Brooks’s novel of the same title was inspired by Pulitzer Prize winner, Studs Terkel's 1984 book “The Good War: An Oral History of World War Two,”  Instead of gathering the memories of the soldiers, doctors, drug traffickers, and other miscellaneous survivors, Forster's version of this Zombie story, I say a version, and not an adaptation, as this is nothing like the book, and abandons the themes that made the book compelling, and intellectually engaging is just pure action.  What is left is a film on the same level as the "Resident Evil" franchise.  Gone is the social and political commentary that ran as the undercurrent throughout the novel.  The multitude of screenwriters eliminated the concept that the book cultivates, which is humanity surviving in the times of plague, in exchange for the sake of action.  Now, don't get me wrong, if you like action, incredible scenes of Zekes (zombies) sprinting off the tops of roofs, or bringing down a Black Hawk helicopter, or even the excellent view of the Zombie Ladder into the walled city of Jerusalem, then  "World War Z" is for you.

The hardest part for me was the third act, as the film begins to draw to a close. The pace slows down, and some of Gerry's observations are bandies about at a World Health Organization (WHO) center in Whales.  At this point, Forster replaces action with suspense and a little bit of humor to keep the story moving.  The conclusion seems a bit contrived to end this film on a somewhat positive note.  The thought of a Zombie pandemic should bring a certain amount of fear and dread, which leads to another question, in this day and age, why would you want to make a horror film and have it rated only PG-13?  Although the film is violent, it is not bloody, nor does it strike fear in the heart of the audience.  The issue with Zombie films of this nature, the question becomes, is, what is motivating these creatures to go on a rampage?  Is it to infect others?  Does the virus cause a hive mentality?  If they are dead, why would they need to consume flesh?  It is best not to think about these things too much if you wish to enjoy "World War Z."

World War Z Panic and Pandemonium| A Constantly Racing Mind

As far as production values, although the dialog was somewhat thin, I think that Pitt was convincing, as is his one-handed Israeli sidekick Segen, played by the shaven head, Daniella Kertesz.  The other Lane family members acted like a young family should, whiney and useless.  The story really has not much for them to do, but be Gerry's goal and a reason to do his job and return.  The special effects were more than adequate and at times, impressive.  Musically, Marco Beltrami's score is effective, with the heavy brass and the somber tones heard throughout the film.  Beltrami is, to some degree, a horror veteran.  With ratings for "Warm Bodies,”  "The Woman in Black," and 2011's "The Thing," under his belt, I can honestly say, his score set the mood.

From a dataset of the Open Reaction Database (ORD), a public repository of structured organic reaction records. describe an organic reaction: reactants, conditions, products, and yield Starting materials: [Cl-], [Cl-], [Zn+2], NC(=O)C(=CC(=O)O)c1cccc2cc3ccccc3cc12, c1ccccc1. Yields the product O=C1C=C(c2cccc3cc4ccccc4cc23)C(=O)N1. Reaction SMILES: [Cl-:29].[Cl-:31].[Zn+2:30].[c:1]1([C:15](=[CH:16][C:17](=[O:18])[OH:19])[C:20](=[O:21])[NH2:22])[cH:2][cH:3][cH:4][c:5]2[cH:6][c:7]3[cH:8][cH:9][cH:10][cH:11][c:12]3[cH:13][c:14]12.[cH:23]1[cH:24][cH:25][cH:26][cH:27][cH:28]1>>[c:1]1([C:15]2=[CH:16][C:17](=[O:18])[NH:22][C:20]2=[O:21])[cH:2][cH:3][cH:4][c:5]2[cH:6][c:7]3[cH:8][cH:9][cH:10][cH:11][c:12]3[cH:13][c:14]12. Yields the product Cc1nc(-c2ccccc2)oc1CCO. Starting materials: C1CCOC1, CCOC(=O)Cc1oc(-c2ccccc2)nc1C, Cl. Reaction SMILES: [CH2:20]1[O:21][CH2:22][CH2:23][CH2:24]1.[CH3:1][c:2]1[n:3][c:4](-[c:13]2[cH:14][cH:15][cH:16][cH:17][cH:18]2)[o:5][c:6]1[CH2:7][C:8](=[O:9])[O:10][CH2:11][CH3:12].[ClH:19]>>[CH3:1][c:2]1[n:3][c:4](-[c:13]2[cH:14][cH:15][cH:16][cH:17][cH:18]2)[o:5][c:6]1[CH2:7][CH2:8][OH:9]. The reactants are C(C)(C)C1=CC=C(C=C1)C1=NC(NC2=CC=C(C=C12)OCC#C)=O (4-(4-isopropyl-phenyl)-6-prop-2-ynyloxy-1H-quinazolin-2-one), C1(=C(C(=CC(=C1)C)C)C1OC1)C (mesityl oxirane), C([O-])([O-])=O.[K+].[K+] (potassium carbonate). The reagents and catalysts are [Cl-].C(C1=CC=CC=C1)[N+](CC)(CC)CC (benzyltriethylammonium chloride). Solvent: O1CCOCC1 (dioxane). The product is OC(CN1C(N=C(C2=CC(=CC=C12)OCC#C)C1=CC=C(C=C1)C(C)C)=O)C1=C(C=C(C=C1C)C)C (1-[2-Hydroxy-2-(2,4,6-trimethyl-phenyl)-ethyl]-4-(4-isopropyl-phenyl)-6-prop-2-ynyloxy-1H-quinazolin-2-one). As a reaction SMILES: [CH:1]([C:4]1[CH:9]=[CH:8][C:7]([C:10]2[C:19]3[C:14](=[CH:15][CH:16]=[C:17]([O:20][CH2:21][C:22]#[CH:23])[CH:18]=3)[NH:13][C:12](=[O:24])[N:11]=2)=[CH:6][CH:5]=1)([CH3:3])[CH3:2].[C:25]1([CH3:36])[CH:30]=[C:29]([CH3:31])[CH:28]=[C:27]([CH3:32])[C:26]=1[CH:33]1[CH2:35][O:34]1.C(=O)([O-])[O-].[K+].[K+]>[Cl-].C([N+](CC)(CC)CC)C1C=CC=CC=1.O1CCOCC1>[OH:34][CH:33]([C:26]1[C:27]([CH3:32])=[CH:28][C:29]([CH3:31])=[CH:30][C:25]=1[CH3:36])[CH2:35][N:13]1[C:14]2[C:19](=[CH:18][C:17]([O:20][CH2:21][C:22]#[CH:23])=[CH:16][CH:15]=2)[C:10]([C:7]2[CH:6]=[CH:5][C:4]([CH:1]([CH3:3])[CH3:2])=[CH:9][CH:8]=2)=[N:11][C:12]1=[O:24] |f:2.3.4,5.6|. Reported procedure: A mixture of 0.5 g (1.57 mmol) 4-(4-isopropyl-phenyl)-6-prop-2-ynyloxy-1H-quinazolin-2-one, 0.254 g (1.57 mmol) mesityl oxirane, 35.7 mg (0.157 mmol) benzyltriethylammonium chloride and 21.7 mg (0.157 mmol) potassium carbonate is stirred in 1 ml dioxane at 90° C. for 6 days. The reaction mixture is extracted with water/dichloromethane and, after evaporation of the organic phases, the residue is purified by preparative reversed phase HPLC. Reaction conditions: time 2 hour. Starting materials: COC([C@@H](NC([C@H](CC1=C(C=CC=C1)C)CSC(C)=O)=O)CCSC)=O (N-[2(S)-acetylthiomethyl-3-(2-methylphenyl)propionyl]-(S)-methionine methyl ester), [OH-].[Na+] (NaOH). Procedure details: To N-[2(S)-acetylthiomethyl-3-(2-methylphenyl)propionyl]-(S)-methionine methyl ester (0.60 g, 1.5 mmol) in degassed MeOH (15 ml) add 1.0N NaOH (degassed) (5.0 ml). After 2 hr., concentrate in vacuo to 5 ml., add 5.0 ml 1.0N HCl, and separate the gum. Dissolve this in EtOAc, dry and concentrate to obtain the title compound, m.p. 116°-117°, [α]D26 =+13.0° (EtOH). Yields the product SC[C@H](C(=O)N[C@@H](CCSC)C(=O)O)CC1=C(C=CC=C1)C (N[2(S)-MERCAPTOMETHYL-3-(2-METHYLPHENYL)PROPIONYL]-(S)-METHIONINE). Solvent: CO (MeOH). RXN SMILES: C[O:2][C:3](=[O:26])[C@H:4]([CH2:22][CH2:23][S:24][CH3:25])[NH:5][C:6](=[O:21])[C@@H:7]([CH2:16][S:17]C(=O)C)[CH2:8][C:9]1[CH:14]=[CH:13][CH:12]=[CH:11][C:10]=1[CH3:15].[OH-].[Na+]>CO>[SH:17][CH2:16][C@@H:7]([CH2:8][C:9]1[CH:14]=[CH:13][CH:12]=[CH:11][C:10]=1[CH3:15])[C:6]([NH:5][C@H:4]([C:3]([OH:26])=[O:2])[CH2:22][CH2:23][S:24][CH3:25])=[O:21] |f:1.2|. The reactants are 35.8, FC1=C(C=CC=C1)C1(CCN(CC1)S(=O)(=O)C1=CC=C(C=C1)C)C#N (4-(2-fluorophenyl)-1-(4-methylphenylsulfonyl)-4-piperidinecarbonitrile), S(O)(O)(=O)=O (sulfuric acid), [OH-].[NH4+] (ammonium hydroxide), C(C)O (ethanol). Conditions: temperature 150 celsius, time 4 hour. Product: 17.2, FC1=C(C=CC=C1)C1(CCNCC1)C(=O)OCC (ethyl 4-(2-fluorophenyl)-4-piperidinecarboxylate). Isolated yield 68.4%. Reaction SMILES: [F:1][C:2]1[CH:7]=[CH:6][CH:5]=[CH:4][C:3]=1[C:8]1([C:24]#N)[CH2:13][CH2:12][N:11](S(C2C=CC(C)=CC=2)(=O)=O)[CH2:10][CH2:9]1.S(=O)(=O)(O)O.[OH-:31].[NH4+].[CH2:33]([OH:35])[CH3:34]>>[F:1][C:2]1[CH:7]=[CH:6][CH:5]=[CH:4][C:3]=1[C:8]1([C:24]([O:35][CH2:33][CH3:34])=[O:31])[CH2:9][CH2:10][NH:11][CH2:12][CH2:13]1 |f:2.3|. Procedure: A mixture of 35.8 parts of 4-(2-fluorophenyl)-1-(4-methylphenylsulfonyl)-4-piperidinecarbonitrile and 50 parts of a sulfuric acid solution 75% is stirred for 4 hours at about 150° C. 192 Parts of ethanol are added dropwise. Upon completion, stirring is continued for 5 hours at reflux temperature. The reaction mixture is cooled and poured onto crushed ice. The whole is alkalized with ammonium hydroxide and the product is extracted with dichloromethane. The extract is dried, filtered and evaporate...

What we have here is an entertaining film, but not as epic and apocalyptic as the title proclaims.  I think a good comparison would be trying to tell the story of World War II as a straight narrative, in the space of two hours.  “World War Z” has a lot of action, no time for blood, no time for the human interest story, and definitely no time for character development.  "World War Z" is not much more of an action film that is in the same vein of what the "Resident Evil,” and "Underworld" franchises have devolved into, mindless action, thin plot, and a beautiful hero.

"World War Z" is in U.S. theaters now, starting on June 21, 2013 


Movie Data

Genre: Action, Sci-Fi
Year: 2013
Starring: Brad Pitt, James Badge Dale, Matthew Fox, David Morse, Mireille Enos
Director: Marc Forster
Producer(s): Ian Bryce, Dede Gardner, Jeremy Kleiner, Brad Pitt
Writer(s): J. Michael Straczynski,  Matthew Michael Carnahan, Drew Goddard, Damon Lindelof, Max Brooks
Rating: PG-13
Running Time: 123 minutes
Release Date: 6/21/2013